Turlock police Capt. Rob Jackson on Thursday charged that poor leadership from Stanislaus County Sheriff Adam Christianson opened the county to expensive lawsuits that exacerbate tough budget cuts.
"We're spending millions of dollars each year to handle lawsuits," Jackson said in a debate with Christianson's top deputy. "I directly attribute that to the culture and environment created by my opponent."
Jackson wants to unseat Christianson in the June 8 election. Their campaigns met at forums three times this week, with Undersheriff Bill Heyne standing in for Christianson on Thursday because the sheriff received a subpoena to testify in a Yolo County case involving a child predator.
Heyne defended Christianson's record and tried to focus the debate on an overall drop in crime over four years.
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"You hired Adam Christianson four years ago to keep you safe. You're safer than you were four years ago," Heyne said.
Legal claims have dogged Christianson's first term. Ten were filed by female employees. The county won one lawsuit and settled another.
Heyne said those personnel-related lawsuits stemmed from Christianson's efforts to hold employees accountable for their actions.
"Many people have this sense of entitlement," Heyne said. "When you tell them 'no,' they don't like it."
The county earlier this month moved to set aside $7 million in a liability fund, triple the sum it reserved for legal expenses just two years ago. Officials attributed the need to increase the size of the fund to a crunch of expensive lawsuits centered on the Sheriff's Department.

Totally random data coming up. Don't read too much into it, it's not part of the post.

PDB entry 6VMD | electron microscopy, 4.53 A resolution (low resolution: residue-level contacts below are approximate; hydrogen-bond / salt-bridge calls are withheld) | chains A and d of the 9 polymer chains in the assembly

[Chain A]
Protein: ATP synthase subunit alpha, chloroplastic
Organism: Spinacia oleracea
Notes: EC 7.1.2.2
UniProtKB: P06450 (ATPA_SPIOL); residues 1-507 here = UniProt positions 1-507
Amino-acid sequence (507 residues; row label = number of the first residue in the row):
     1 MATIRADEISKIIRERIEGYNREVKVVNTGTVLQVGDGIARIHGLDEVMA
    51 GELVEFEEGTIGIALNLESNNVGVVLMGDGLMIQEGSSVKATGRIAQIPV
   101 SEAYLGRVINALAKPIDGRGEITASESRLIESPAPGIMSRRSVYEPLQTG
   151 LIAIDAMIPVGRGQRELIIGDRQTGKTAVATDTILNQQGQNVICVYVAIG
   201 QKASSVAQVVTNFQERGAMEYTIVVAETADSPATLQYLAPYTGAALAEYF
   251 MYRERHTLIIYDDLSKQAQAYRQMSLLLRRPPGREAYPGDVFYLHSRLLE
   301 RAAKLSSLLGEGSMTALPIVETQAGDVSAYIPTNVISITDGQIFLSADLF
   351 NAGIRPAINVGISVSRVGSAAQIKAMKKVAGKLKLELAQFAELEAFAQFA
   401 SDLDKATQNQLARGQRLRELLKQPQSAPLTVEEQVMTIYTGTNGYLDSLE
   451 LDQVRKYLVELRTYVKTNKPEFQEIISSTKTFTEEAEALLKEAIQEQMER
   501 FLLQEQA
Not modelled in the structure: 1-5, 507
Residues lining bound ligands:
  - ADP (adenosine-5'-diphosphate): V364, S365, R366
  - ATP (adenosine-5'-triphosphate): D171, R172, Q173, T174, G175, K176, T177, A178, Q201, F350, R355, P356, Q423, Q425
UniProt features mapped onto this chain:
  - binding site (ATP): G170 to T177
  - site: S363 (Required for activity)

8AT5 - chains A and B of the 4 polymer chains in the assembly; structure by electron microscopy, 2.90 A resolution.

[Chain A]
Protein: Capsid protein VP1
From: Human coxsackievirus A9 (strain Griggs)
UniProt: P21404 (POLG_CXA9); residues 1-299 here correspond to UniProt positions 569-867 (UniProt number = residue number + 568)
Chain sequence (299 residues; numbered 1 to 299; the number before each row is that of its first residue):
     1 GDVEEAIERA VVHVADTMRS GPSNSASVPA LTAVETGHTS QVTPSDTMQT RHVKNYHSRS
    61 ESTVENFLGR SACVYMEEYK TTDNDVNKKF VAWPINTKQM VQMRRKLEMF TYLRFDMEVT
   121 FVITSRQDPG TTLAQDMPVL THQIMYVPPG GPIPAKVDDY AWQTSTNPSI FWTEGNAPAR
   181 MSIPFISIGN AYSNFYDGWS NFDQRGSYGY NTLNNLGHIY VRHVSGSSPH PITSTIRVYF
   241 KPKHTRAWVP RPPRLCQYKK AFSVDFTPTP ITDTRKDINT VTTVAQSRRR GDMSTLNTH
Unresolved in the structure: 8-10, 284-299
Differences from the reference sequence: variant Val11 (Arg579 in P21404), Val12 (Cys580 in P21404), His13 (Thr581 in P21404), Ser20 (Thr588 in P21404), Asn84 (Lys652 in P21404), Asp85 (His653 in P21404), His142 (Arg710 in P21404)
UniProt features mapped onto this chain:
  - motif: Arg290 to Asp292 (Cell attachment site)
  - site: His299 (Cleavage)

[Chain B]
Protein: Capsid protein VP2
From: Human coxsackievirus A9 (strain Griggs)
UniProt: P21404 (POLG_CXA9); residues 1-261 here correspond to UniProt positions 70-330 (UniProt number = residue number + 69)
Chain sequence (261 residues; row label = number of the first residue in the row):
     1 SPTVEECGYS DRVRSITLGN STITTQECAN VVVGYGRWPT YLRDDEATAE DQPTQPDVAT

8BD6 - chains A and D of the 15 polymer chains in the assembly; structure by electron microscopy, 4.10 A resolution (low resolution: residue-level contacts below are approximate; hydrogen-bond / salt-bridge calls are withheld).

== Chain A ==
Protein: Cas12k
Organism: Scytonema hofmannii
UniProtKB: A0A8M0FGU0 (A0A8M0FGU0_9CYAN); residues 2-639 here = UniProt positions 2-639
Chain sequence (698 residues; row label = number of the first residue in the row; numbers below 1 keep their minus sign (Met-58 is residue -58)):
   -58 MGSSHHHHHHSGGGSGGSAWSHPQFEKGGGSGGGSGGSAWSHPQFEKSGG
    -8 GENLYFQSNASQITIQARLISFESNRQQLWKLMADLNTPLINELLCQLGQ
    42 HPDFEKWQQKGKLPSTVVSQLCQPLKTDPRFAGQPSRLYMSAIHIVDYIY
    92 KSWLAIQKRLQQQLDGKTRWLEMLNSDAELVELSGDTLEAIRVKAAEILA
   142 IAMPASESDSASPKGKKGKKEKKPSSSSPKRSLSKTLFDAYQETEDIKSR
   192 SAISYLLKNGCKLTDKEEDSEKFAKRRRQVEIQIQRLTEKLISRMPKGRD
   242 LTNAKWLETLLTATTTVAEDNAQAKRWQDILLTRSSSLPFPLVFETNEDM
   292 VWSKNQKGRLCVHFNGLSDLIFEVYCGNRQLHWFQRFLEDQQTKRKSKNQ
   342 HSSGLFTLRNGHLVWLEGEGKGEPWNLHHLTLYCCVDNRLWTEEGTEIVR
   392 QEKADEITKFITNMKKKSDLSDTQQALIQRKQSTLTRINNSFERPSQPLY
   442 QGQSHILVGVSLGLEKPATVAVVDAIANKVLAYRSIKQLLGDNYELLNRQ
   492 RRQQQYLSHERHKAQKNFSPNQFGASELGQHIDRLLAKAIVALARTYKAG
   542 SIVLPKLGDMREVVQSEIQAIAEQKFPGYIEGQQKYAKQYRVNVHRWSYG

Heyne said the most expensive cases involved deaths at the county jail. Last year, Craig Prescott, a mentally ill former jail deputy, died in custody after a struggle with officers. His family is seeking $10 million from the county in a lawsuit.
Heyne said that's the kind of lawsuit that a law enforcement agency sees from time to time. "Deaths in our jail are nothing new," he said.
Jackson sought to make the election a referendum on Christianson, arguing that the sheriff plays favorites.
He criticized Christianson for letting Capt. Tim David drive a county-owned vehicle to his second home in Monterey County, a practice that came to light after David was involved in a traffic accident there.
"We cannot afford to hold certain employees accountable and let others abuse county funds," Jackson said.
Heyne defended the decision, saying the department asked David to drive the vehicle because it wanted to be able to call him back to work "at a moment's notice."
Thursday's debate took place at the Latino Community Roundtable in front of about 40 people.
Bee Assistant City Editor Adam Ashton can be reached at email@example.com or 578-2366.